Stock Offerings, Issue Costs, and Bank Debt Reductions

By Hull, Robert M. | Quarterly Journal of Business and Economics, Spring 2001 | Go to article overview

Stock Offerings, Issue Costs, and Bank Debt Reductions


Hull, Robert M., Quarterly Journal of Business and Economics


Introduction

Hull and Moellenberndt (1994) find that stock issues retiring bank debt have a market response about twice as negative as those retiring nonbank debt.' In this paper, we extend this research by seeking to learn if issue expenses can explain the difference in the market response. We do this by adjusting announcement period returns for the effects of issue costs. If issue costs are greater for firms that retire bank debt, then the differences found by Hull and Moellenberndt (1994) will be weakened.

The issue costs research (Hull and Fortin, 1994; Hull and Kerchner, I 996; and Hull and Kerchner, 2000) discovers that the impact of issue costs depends upon a variety of factors including the relative size of the offering, listing, and firm size. These findings suggest that we explore whether such factors might be more present in a sample of stock offerings that retire bank debt than in a sample of stock offerings that retire nonbank debt. If so, then issue costs can explain the difference in the announcement period response found when comparing the bank debt and nonbank debt reduction portfolios.

In this paper, we find that about half of the difference attributed to the type of debt being reduced can be explained by issue costs. Bank debt reductions tend to be undertaken by AMEX and OTC firms. These firms are smaller and are more likely to undergo greater changes in the relative size of the offering. As shown by issue costs researchers (Hull and Fortin, 1994; Hull and Kerchner, 1996; Hull and Kerchner, 2000), firms with these characteristics have greater issue costs and thus greater negative announcement period returns.

Competing Capital Structure Models

The stock-for-debt research (Peavy and Scott, 1985; Hull, 1994; Shah, 1994; Hull and Pinches, 1995; Hull and Mazachek, 2002) finds a significant negative stock valuation effect for stock-for-debt transaction announcements. The negative effect is consistent with capital structure models that predict negative tax, agency, signaling, and issue costs effects.

Tax models, rooted in Modigliani and Miller (1963), hypothesize negative stock price behavior when the debt reduction reduces a firm's debt tax shield. Agency models, based in Jensen and Meckling (1976), predict a negative stock market reaction when there is a net increase in agency costs. For stock-for-debt transactions, Galai and Masulis (1976) hypothesize a negative agency effect for shareholders if the cash flow payments to debt holders become less risky while payments to stockholders become more risky. Jensen (1986) also predicts a negative agency effect when reducing debt increases the monitoring costs associated with controlling managerial behavior.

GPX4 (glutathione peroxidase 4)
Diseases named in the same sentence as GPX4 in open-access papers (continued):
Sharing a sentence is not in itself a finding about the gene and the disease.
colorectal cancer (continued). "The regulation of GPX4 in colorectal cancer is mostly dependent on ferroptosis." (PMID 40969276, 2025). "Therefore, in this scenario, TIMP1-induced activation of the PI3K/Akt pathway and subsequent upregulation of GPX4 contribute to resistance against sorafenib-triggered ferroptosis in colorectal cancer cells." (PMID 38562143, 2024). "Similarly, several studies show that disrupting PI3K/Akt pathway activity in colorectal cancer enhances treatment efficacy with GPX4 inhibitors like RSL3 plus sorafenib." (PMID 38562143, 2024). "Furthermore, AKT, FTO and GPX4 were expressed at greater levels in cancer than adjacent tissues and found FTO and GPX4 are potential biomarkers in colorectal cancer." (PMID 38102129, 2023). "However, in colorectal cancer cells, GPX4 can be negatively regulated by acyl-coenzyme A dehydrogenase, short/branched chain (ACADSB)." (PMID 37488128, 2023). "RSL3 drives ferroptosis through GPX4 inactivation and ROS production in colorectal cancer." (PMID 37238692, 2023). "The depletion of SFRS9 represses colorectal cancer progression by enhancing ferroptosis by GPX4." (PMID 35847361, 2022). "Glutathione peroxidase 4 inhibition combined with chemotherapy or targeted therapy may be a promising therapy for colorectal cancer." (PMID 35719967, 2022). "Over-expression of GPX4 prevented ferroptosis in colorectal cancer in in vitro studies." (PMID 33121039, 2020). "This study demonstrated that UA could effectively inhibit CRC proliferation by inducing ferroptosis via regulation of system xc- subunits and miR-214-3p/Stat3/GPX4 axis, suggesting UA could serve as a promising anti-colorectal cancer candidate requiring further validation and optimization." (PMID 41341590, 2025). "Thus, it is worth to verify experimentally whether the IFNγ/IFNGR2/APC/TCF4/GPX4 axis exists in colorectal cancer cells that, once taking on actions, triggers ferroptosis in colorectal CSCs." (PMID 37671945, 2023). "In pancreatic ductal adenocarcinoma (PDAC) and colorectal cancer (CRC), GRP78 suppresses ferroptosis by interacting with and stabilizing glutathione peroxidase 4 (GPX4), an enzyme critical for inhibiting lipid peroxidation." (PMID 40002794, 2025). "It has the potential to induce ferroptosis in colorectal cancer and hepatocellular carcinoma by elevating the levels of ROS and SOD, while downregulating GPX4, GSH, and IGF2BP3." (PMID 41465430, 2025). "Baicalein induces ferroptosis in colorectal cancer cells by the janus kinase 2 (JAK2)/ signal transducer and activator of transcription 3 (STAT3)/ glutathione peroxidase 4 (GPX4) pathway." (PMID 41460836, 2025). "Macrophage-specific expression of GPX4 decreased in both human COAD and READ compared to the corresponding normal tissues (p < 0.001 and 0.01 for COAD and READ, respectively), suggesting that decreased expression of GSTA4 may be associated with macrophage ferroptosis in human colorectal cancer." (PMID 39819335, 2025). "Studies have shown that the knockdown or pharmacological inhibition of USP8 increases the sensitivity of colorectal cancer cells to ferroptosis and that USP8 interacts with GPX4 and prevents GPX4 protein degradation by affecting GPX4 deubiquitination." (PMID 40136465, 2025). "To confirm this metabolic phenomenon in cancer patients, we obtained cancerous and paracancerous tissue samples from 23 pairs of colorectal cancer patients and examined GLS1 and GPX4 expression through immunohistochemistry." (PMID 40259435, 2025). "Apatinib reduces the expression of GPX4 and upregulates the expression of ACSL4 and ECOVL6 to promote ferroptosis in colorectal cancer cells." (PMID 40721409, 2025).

Asymmetrical information signaling models predict that stock-for-debt transactions signal negative news. Leland and Pyle (1977) attribute negative signaling to decreases in the percentage of inside ownership caused when insiders do not participate in the new stock offering. Ross (1977) links the negative signaling to the reduction in debt. Decreases in debt convey negative information about a firm's ability to service current debt levels.

Models emphasizing the role of bankers as insiders (Kane and Malkiel, 1965; Bernanke, 1983; Fama 1985) argue that firms announcing bank debt agreements convey positive news. Bankers would not approve or extend a loan if inside information gotten in the lending process were negative. It follows that the market will suspect bank debt reductions are prompted by negative inside information. Thus, announcements of bank debt reduction should result in greater negative signaling than announcements of nonbank debt reduction.

Issue costs models suggest that stock offerings will result in a negative cash outflow to the announcing firm. Hull and Fortin (1994) show the extent of the negative cash outflow depends upon the costs per share issued and the relative size of the offering. …

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